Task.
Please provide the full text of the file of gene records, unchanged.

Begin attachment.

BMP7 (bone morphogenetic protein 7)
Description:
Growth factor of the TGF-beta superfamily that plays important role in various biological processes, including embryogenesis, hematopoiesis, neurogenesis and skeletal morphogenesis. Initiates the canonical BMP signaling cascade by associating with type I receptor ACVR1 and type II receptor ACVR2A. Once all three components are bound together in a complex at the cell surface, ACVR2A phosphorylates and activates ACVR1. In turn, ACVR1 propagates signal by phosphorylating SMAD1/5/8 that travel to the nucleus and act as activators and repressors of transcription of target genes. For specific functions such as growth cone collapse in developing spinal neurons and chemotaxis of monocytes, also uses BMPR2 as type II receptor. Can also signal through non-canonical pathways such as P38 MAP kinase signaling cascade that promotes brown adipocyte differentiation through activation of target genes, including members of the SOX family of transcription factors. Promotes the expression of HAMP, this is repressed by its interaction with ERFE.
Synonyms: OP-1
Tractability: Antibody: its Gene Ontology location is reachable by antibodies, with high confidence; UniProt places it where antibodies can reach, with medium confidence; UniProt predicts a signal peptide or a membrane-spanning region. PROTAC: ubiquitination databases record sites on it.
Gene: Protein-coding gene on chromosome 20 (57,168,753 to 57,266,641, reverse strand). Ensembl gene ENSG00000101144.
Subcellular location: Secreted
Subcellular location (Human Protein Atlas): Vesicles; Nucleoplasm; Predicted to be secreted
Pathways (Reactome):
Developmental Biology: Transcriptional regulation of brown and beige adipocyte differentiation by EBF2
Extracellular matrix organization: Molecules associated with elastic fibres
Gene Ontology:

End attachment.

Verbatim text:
BMP7 (bone morphogenetic protein 7)
Description:
Growth factor of the TGF-beta superfamily that plays important role in various biological processes, including embryogenesis, hematopoiesis, neurogenesis and skeletal morphogenesis. Initiates the canonical BMP signaling cascade by associating with type I receptor ACVR1 and type II receptor ACVR2A. Once all three components are bound together in a complex at the cell surface, ACVR2A phosphorylates and activates ACVR1. In turn, ACVR1 propagates signal by phosphorylating SMAD1/5/8 that travel to the nucleus and act as activators and repressors of transcription of target genes. For specific functions such as growth cone collapse in developing spinal neurons and chemotaxis of monocytes, also uses BMPR2 as type II receptor. Can also signal through non-canonical pathways such as P38 MAP kinase signaling cascade that promotes brown adipocyte differentiation through activation of target genes, including members of the SOX family of transcription factors. Promotes the expression of HAMP, this is repressed by its interaction with ERFE.
Synonyms: OP-1
Tractability: Antibody: its Gene Ontology location is reachable by antibodies, with high confidence; UniProt places it where antibodies can reach, with medium confidence; UniProt predicts a signal peptide or a membrane-spanning region. PROTAC: ubiquitination databases record sites on it.
Gene: Protein-coding gene on chromosome 20 (57,168,753 to 57,266,641, reverse strand). Ensembl gene ENSG00000101144.
Subcellular location: Secreted
Subcellular location (Human Protein Atlas): Vesicles; Nucleoplasm; Predicted to be secreted
Pathways (Reactome):
Developmental Biology: Transcriptional regulation of brown and beige adipocyte differentiation by EBF2
Extracellular matrix organization: Molecules associated with elastic fibres
Gene Ontology: